Every night, a 45-pound, 3-year-old Dalmatian/Heeler mix shares my bed. We’ve had the same bedtime ritual for years: I give her a treat, she “gives me five” (with one paw), then “gives me ten” (with two paws), and then the lights go out.
Recently, however, my dog did something that made me wonder if sharing my bed with her was a good idea. We were playing outside when she cut her ear. I took her inside so I could clean her wound. Immediately, she bounded into my bedroom and jumped on my bed, smearing blood all over my comforter.
As I scrubbed blood out of fabric, it dawned on me that my dog is actually pretty gross. She plays in the dirt, chews her nails, eats cat vomit, regularly steps in poop, and drinks out of the toilet bowl. And I’m sharing my bed with her every night. Was it actually healthy for me to sleep with my dog in the same bed?
I Googled “is sleeping with your dog unhealthy?” and was met with conflicting results. Some sites said it was OK, while others advised against it. But the results were mostly from dog bloggers—not exactly a group of people I wanted to trust with my health.
So I decided to do of my own research. I called Dr. Jack Gilbert, the director of the Microbiome Center at the University of Chicago, a.k.a. the expert on all things germ-related. He told me that sharing your bed with your dog is unhealthy—but only in some cases.
For instance, you shouldn’t let your dog sleep in your bed if you’re even a little bit allergic, says Gilbert. “Your immune system is primed to overreact to the allergens,” he says, and your bed becomes an allergen epicenter. You, in turn, breath those harmful particles in for eight hours each night, and that can take a real toll on your system. In fact, a study conducted in Korea found that mice exposed to allergens for a prolonged period showed high levels of harmful inflammation.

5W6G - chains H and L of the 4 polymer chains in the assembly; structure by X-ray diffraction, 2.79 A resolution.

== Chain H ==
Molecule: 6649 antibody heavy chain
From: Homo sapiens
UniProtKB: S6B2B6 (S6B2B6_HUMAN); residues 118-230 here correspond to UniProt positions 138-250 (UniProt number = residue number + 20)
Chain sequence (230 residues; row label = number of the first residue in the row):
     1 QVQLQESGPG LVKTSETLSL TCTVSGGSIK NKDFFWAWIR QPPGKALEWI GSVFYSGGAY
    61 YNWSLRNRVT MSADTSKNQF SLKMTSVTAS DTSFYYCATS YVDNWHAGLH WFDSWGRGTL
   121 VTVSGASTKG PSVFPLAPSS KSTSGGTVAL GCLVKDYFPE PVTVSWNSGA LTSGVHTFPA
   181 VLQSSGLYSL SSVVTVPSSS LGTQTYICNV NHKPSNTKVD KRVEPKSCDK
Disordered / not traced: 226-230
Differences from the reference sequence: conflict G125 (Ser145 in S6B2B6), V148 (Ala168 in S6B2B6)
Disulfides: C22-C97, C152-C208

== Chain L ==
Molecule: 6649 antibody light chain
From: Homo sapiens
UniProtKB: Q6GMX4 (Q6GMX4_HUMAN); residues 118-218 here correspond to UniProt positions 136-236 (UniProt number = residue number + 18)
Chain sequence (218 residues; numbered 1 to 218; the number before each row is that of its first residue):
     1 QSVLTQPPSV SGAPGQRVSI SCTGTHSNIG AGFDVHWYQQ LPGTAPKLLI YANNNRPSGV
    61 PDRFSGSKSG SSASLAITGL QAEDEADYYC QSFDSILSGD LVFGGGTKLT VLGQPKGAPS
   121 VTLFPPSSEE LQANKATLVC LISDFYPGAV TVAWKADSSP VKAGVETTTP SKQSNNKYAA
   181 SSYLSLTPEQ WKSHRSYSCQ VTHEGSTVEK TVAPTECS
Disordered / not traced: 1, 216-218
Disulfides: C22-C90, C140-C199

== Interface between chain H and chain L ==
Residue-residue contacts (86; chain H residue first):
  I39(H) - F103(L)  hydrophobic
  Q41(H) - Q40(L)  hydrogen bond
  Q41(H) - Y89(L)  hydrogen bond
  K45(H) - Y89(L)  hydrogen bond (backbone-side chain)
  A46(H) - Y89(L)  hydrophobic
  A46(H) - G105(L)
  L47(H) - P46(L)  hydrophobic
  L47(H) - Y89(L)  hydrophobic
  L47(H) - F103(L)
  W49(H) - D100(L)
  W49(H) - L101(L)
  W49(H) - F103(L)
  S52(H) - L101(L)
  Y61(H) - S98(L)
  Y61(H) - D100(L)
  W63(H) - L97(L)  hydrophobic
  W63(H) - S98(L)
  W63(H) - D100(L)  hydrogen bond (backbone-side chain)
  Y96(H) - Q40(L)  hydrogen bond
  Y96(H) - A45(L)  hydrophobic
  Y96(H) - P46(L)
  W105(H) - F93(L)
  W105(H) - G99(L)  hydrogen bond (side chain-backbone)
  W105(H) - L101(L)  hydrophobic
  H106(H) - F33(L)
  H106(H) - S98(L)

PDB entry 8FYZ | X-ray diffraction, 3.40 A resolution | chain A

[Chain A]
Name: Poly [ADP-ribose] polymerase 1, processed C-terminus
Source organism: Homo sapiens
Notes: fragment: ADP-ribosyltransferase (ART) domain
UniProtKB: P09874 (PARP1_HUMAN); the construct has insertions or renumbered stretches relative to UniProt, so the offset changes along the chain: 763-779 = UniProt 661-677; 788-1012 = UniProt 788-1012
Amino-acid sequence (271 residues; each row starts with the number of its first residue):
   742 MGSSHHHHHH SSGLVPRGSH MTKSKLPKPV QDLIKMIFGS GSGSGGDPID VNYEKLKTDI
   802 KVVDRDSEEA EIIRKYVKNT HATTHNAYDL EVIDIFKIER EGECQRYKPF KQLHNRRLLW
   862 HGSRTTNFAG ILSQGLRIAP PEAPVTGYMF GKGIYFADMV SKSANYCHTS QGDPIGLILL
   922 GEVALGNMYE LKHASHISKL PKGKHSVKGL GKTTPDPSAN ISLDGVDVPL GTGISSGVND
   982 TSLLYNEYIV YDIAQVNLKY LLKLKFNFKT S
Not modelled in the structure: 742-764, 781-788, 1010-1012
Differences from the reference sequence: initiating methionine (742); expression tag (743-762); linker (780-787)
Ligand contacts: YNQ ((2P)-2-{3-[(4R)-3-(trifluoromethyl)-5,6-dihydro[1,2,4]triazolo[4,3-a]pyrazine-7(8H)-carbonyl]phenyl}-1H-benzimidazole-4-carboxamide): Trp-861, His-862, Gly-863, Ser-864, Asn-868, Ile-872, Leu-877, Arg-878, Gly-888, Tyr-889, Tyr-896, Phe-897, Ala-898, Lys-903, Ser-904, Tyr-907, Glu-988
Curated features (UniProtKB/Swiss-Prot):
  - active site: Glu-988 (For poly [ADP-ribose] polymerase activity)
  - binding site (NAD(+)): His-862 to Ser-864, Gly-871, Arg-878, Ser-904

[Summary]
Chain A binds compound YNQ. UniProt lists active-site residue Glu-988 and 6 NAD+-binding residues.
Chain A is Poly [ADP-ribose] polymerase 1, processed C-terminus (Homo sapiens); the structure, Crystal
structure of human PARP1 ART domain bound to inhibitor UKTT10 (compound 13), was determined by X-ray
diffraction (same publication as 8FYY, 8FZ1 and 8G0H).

It might sound obvious to avoid contact with dogs if you’re allergic to them, but dog allergies are way more common than you think. More than half of the population has allergies, and more than a third of those are cat and/or dog allergies, according to the Asthma and Allergy Foundation of America.
The good news: I don’t have any allergies. But as it turns out, I still wasn’t in the clear.
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Dogs often toss and turn at night, which can interrupt your sleep patterns or cause you to lose sleep altogether. Poor sleep is associated with everything from eating more to decreased athletic performance. People who slept just five hours a night ate more calories a day than people who slept the recommended eight hours, according to researchers at the Mayo Clinic, while pro athletes who don’t sleep enough tended to have shorter playing careers, according to researchers at the Martha Jefferson Sleep Medicine Center.
Fortunately, my dog doesn’t wake me up at night, so I wasn’t at risk of experiencing negative health effects from lack of sleep. In fact, I suspect my dog helps me sleep better — and when I did a little bit more research, it turned out that I’m not alone. More than twice as many people say their dogs help them sleep than people who say their dogs disrupt their sleep, according to a study published in the journal Mayo Clinic Proceedings.
That might be because pets have positive effects on psychological and physical well-being, which helps shape how we regulate our emotions and deal with stress. Researchers at the University of Missouri-Columbia discovered that interacting with your pet causes your brain to release oxytocin, the “feel-good” hormone. In short: Pets keep you chill. The greater the bond, the stronger the effect.
But what about all of those gross germs I was worried about my dog bringing home? Turns out, they might actually be good for me. Dogs raise the bacteria count in your house, according to researchers at the University of Colorado. But not all of that bacteria is “bad.”
In fact, exposure to many types of bacteria can help bolster your immune system, which can help you fend off disease, and even help you maintain a healthy weight and good mood. Dr. Gilbert, for example, says he conducted a study that found kids who grew up around farm animals had lower rates of some autoimmune diseases. He says having a dog close to you in the home is the next best thing.
That’s why my dog will stay in my bed for years to come. Besides, she wouldn’t have it any other way.[“Source-menshealth”]